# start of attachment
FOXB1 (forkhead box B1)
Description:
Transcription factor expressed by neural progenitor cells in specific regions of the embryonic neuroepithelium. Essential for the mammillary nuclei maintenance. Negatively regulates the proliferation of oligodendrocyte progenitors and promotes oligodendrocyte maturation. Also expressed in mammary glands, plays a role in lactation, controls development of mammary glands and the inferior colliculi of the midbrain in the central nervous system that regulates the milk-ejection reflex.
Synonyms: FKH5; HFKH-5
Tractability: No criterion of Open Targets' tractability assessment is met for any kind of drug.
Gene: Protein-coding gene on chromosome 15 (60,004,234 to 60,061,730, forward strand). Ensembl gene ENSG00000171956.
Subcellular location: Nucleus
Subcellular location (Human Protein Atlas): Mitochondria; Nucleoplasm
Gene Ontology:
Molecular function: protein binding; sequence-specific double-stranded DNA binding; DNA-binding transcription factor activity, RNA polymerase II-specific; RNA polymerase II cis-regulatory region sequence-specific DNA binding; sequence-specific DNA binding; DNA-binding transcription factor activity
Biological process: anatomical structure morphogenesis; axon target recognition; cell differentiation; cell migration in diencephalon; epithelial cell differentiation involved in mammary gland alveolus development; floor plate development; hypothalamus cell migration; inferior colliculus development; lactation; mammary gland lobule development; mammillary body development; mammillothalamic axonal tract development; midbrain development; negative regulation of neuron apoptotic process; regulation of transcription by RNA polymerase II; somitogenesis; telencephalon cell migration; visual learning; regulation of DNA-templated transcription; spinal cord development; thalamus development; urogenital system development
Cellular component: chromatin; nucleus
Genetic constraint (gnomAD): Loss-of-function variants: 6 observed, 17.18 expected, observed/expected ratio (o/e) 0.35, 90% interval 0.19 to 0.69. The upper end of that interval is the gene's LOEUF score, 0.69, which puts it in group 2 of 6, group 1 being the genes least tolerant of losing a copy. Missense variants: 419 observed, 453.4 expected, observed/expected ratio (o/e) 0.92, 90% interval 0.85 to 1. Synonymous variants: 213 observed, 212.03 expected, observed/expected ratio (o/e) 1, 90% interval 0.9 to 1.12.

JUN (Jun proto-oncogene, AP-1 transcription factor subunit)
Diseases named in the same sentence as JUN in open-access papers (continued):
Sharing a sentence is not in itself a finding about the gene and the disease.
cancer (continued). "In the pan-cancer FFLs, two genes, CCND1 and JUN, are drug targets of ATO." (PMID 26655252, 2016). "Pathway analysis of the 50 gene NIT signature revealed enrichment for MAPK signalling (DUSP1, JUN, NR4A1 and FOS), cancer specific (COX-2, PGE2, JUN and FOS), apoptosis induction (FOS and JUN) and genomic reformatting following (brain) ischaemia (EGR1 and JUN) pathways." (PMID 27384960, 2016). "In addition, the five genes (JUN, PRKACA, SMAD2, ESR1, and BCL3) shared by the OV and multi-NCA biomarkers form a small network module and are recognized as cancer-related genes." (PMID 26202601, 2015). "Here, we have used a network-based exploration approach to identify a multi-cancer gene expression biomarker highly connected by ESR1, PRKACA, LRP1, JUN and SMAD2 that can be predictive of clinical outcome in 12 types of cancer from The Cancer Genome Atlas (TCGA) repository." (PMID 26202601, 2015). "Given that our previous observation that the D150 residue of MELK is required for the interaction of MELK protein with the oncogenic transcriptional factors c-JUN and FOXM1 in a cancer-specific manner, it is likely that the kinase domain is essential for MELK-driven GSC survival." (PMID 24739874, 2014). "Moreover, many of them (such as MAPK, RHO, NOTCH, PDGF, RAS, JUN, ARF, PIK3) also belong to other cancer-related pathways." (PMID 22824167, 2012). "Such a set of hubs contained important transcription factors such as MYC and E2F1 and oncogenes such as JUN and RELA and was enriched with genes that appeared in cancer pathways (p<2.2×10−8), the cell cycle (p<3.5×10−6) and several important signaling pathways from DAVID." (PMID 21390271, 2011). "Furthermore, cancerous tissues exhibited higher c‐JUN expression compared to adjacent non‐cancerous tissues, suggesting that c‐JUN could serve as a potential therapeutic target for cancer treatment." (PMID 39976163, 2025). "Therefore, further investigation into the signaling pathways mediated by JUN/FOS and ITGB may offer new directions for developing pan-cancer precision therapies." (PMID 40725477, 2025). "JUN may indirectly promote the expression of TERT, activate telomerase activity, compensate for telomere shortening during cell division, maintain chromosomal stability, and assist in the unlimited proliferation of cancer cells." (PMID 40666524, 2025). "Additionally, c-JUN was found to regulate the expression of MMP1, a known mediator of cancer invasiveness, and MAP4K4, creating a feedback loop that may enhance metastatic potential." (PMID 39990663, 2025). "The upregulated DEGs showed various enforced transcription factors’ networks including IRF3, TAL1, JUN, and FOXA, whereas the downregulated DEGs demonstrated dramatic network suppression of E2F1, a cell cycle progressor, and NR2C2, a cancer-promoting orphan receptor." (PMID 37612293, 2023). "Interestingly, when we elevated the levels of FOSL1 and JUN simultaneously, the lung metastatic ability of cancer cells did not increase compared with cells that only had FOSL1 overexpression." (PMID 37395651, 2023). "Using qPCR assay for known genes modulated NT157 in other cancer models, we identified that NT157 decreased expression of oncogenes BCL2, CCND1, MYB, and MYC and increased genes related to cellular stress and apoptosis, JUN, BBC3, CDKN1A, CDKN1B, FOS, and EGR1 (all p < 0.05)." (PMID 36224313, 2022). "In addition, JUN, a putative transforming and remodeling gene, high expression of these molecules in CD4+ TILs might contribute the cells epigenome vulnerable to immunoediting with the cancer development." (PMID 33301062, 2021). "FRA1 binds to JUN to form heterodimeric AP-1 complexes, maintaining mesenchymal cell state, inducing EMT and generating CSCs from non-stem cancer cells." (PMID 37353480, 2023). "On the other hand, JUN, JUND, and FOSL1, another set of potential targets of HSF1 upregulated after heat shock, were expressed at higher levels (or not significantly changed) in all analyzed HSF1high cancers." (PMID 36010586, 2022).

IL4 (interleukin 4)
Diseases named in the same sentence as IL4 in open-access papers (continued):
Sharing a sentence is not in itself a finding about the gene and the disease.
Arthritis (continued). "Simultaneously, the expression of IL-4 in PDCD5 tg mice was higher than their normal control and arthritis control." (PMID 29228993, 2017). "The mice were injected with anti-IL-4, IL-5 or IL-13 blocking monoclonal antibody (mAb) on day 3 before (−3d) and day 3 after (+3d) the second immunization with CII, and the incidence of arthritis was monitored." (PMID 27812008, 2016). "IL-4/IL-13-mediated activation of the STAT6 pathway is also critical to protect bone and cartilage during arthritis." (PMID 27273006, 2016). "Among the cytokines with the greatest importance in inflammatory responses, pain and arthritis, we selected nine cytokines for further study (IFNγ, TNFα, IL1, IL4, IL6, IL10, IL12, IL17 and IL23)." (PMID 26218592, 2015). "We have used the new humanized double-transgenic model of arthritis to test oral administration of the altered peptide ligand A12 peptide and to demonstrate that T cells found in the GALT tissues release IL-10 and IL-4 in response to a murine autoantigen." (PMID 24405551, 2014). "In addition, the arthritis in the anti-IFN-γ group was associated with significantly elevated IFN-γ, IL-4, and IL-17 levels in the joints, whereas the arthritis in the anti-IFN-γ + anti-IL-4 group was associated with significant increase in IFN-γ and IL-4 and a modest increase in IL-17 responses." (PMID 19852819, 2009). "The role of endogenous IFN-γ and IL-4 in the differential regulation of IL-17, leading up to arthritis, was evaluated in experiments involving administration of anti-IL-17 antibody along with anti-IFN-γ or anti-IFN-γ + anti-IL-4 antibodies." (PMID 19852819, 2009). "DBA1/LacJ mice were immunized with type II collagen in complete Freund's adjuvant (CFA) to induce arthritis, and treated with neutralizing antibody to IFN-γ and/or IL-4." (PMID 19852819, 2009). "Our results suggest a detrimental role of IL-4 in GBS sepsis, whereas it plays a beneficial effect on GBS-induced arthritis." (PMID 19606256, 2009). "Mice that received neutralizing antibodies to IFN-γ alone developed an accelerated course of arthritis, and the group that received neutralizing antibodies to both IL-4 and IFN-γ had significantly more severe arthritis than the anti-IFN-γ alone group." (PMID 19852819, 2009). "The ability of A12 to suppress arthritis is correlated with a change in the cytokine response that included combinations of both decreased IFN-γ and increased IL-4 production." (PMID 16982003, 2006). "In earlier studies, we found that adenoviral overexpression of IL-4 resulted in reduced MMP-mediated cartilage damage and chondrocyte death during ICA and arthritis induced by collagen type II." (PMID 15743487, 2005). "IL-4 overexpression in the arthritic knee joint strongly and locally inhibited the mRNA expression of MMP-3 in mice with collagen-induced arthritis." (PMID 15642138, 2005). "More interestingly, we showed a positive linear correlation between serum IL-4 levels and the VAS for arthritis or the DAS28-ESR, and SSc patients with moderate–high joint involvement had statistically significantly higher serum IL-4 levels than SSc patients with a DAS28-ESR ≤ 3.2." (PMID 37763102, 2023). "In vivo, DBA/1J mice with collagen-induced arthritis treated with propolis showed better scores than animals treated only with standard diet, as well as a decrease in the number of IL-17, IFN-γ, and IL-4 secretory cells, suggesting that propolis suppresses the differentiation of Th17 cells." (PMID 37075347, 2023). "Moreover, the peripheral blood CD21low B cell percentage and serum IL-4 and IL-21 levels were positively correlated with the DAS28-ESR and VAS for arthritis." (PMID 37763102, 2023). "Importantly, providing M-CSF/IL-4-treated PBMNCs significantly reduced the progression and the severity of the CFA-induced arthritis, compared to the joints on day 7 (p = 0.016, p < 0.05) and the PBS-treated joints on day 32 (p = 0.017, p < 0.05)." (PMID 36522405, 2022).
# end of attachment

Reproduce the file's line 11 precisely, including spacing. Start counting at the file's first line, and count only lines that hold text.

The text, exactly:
Biological process: anatomical structure morphogenesis; axon target recognition; cell differentiation; cell migration in diencephalon; epithelial cell differentiation involved in mammary gland alveolus development; floor plate development; hypothalamus cell migration; inferior colliculus development; lactation; mammary gland lobule development; mammillary body development; mammillothalamic axonal tract development; midbrain development; negative regulation of neuron apoptotic process; regulation of transcription by RNA polymerase II; somitogenesis; telencephalon cell migration; visual learning; regulation of DNA-templated transcription; spinal cord development; thalamus development; urogenital system development